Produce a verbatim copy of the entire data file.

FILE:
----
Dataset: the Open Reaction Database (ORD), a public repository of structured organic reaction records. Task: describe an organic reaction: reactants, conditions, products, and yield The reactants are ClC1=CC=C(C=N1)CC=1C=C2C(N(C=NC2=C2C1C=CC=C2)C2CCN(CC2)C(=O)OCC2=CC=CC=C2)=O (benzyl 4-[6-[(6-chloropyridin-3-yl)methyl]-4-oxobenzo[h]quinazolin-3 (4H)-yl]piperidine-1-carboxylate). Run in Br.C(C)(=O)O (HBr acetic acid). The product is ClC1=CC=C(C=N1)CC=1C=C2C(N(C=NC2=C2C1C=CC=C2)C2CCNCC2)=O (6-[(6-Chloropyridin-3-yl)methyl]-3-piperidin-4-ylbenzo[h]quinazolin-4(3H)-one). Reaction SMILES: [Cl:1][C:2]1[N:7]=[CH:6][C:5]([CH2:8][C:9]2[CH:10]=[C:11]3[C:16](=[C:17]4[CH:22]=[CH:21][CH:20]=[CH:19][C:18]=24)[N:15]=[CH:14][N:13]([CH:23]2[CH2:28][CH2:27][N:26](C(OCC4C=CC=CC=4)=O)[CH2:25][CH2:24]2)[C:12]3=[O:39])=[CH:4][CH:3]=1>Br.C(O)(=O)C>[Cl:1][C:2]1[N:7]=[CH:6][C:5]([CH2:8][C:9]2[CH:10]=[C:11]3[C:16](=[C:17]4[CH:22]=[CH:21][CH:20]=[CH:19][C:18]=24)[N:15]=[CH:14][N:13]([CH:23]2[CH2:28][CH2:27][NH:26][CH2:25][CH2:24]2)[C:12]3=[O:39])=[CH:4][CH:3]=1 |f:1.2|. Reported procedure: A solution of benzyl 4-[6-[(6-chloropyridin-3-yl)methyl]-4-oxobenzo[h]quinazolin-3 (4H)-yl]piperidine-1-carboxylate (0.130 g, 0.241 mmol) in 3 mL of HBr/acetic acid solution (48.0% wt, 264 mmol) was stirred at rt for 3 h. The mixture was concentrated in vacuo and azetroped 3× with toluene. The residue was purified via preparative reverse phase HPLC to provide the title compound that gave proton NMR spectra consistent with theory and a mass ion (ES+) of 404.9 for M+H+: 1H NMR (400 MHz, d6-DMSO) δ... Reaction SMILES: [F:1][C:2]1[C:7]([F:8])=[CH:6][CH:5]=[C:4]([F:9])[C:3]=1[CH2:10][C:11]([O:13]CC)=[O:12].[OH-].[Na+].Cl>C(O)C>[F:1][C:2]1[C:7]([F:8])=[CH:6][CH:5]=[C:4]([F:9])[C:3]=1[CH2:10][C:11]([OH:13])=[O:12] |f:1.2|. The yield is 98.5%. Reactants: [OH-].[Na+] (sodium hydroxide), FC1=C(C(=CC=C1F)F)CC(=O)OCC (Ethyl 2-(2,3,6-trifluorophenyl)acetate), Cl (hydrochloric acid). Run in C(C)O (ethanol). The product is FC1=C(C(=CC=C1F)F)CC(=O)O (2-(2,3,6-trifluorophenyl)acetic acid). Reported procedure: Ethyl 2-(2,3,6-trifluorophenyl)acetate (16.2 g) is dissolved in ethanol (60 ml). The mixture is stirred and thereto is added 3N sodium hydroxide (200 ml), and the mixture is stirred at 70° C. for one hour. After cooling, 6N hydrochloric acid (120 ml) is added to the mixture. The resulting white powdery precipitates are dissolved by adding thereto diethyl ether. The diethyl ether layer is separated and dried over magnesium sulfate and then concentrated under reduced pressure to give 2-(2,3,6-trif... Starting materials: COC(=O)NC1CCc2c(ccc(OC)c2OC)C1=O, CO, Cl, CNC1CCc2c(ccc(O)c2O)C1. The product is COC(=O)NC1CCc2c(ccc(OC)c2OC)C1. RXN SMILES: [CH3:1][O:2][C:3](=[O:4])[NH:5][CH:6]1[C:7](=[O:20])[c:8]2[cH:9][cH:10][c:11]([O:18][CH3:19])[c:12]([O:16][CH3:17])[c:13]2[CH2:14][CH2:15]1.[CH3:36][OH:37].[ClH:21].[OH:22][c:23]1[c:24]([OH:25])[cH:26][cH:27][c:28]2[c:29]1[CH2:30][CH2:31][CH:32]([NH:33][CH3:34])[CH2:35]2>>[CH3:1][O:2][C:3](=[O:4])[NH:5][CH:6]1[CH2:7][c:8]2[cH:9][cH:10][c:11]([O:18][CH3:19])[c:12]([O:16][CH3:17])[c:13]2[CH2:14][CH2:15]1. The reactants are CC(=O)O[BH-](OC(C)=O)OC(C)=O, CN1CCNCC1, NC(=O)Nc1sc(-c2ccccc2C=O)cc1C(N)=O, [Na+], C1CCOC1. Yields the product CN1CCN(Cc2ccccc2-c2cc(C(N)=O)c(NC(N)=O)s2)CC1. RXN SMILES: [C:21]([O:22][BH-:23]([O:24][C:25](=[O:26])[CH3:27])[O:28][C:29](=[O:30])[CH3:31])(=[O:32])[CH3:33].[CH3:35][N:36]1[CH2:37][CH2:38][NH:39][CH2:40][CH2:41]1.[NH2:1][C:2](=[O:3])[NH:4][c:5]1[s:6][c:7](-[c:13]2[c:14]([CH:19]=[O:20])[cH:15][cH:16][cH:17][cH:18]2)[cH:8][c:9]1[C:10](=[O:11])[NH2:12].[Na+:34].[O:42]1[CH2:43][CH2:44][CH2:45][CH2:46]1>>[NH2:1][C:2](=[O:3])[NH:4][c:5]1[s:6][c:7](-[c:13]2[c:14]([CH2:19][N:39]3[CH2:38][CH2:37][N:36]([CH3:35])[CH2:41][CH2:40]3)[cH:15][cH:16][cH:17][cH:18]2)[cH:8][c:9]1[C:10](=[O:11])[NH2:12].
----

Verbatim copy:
Dataset: the Open Reaction Database (ORD), a public repository of structured organic reaction records. Task: describe an organic reaction: reactants, conditions, products, and yield The reactants are ClC1=CC=C(C=N1)CC=1C=C2C(N(C=NC2=C2C1C=CC=C2)C2CCN(CC2)C(=O)OCC2=CC=CC=C2)=O (benzyl 4-[6-[(6-chloropyridin-3-yl)methyl]-4-oxobenzo[h]quinazolin-3 (4H)-yl]piperidine-1-carboxylate). Run in Br.C(C)(=O)O (HBr acetic acid). The product is ClC1=CC=C(C=N1)CC=1C=C2C(N(C=NC2=C2C1C=CC=C2)C2CCNCC2)=O (6-[(6-Chloropyridin-3-yl)methyl]-3-piperidin-4-ylbenzo[h]quinazolin-4(3H)-one). Reaction SMILES: [Cl:1][C:2]1[N:7]=[CH:6][C:5]([CH2:8][C:9]2[CH:10]=[C:11]3[C:16](=[C:17]4[CH:22]=[CH:21][CH:20]=[CH:19][C:18]=24)[N:15]=[CH:14][N:13]([CH:23]2[CH2:28][CH2:27][N:26](C(OCC4C=CC=CC=4)=O)[CH2:25][CH2:24]2)[C:12]3=[O:39])=[CH:4][CH:3]=1>Br.C(O)(=O)C>[Cl:1][C:2]1[N:7]=[CH:6][C:5]([CH2:8][C:9]2[CH:10]=[C:11]3[C:16](=[C:17]4[CH:22]=[CH:21][CH:20]=[CH:19][C:18]=24)[N:15]=[CH:14][N:13]([CH:23]2[CH2:28][CH2:27][NH:26][CH2:25][CH2:24]2)[C:12]3=[O:39])=[CH:4][CH:3]=1 |f:1.2|. Reported procedure: A solution of benzyl 4-[6-[(6-chloropyridin-3-yl)methyl]-4-oxobenzo[h]quinazolin-3 (4H)-yl]piperidine-1-carboxylate (0.130 g, 0.241 mmol) in 3 mL of HBr/acetic acid solution (48.0% wt, 264 mmol) was stirred at rt for 3 h. The mixture was concentrated in vacuo and azetroped 3× with toluene. The residue was purified via preparative reverse phase HPLC to provide the title compound that gave proton NMR spectra consistent with theory and a mass ion (ES+) of 404.9 for M+H+: 1H NMR (400 MHz, d6-DMSO) δ... Reaction SMILES: [F:1][C:2]1[C:7]([F:8])=[CH:6][CH:5]=[C:4]([F:9])[C:3]=1[CH2:10][C:11]([O:13]CC)=[O:12].[OH-].[Na+].Cl>C(O)C>[F:1][C:2]1[C:7]([F:8])=[CH:6][CH:5]=[C:4]([F:9])[C:3]=1[CH2:10][C:11]([OH:13])=[O:12] |f:1.2|. The yield is 98.5%. Reactants: [OH-].[Na+] (sodium hydroxide), FC1=C(C(=CC=C1F)F)CC(=O)OCC (Ethyl 2-(2,3,6-trifluorophenyl)acetate), Cl (hydrochloric acid). Run in C(C)O (ethanol). The product is FC1=C(C(=CC=C1F)F)CC(=O)O (2-(2,3,6-trifluorophenyl)acetic acid). Reported procedure: Ethyl 2-(2,3,6-trifluorophenyl)acetate (16.2 g) is dissolved in ethanol (60 ml). The mixture is stirred and thereto is added 3N sodium hydroxide (200 ml), and the mixture is stirred at 70° C. for one hour. After cooling, 6N hydrochloric acid (120 ml) is added to the mixture. The resulting white powdery precipitates are dissolved by adding thereto diethyl ether. The diethyl ether layer is separated and dried over magnesium sulfate and then concentrated under reduced pressure to give 2-(2,3,6-trif... Starting materials: COC(=O)NC1CCc2c(ccc(OC)c2OC)C1=O, CO, Cl, CNC1CCc2c(ccc(O)c2O)C1. The product is COC(=O)NC1CCc2c(ccc(OC)c2OC)C1. RXN SMILES: [CH3:1][O:2][C:3](=[O:4])[NH:5][CH:6]1[C:7](=[O:20])[c:8]2[cH:9][cH:10][c:11]([O:18][CH3:19])[c:12]([O:16][CH3:17])[c:13]2[CH2:14][CH2:15]1.[CH3:36][OH:37].[ClH:21].[OH:22][c:23]1[c:24]([OH:25])[cH:26][cH:27][c:28]2[c:29]1[CH2:30][CH2:31][CH:32]([NH:33][CH3:34])[CH2:35]2>>[CH3:1][O:2][C:3](=[O:4])[NH:5][CH:6]1[CH2:7][c:8]2[cH:9][cH:10][c:11]([O:18][CH3:19])[c:12]([O:16][CH3:17])[c:13]2[CH2:14][CH2:15]1. The reactants are CC(=O)O[BH-](OC(C)=O)OC(C)=O, CN1CCNCC1, NC(=O)Nc1sc(-c2ccccc2C=O)cc1C(N)=O, [Na+], C1CCOC1. Yields the product CN1CCN(Cc2ccccc2-c2cc(C(N)=O)c(NC(N)=O)s2)CC1. RXN SMILES: [C:21]([O:22][BH-:23]([O:24][C:25](=[O:26])[CH3:27])[O:28][C:29](=[O:30])[CH3:31])(=[O:32])[CH3:33].[CH3:35][N:36]1[CH2:37][CH2:38][NH:39][CH2:40][CH2:41]1.[NH2:1][C:2](=[O:3])[NH:4][c:5]1[s:6][c:7](-[c:13]2[c:14]([CH:19]=[O:20])[cH:15][cH:16][cH:17][cH:18]2)[cH:8][c:9]1[C:10](=[O:11])[NH2:12].[Na+:34].[O:42]1[CH2:43][CH2:44][CH2:45][CH2:46]1>>[NH2:1][C:2](=[O:3])[NH:4][c:5]1[s:6][c:7](-[c:13]2[c:14]([CH2:19][N:39]3[CH2:38][CH2:37][N:36]([CH3:35])[CH2:41][CH2:40]3)[cH:15][cH:16][cH:17][cH:18]2)[cH:8][c:9]1[C:10](=[O:11])[NH2:12].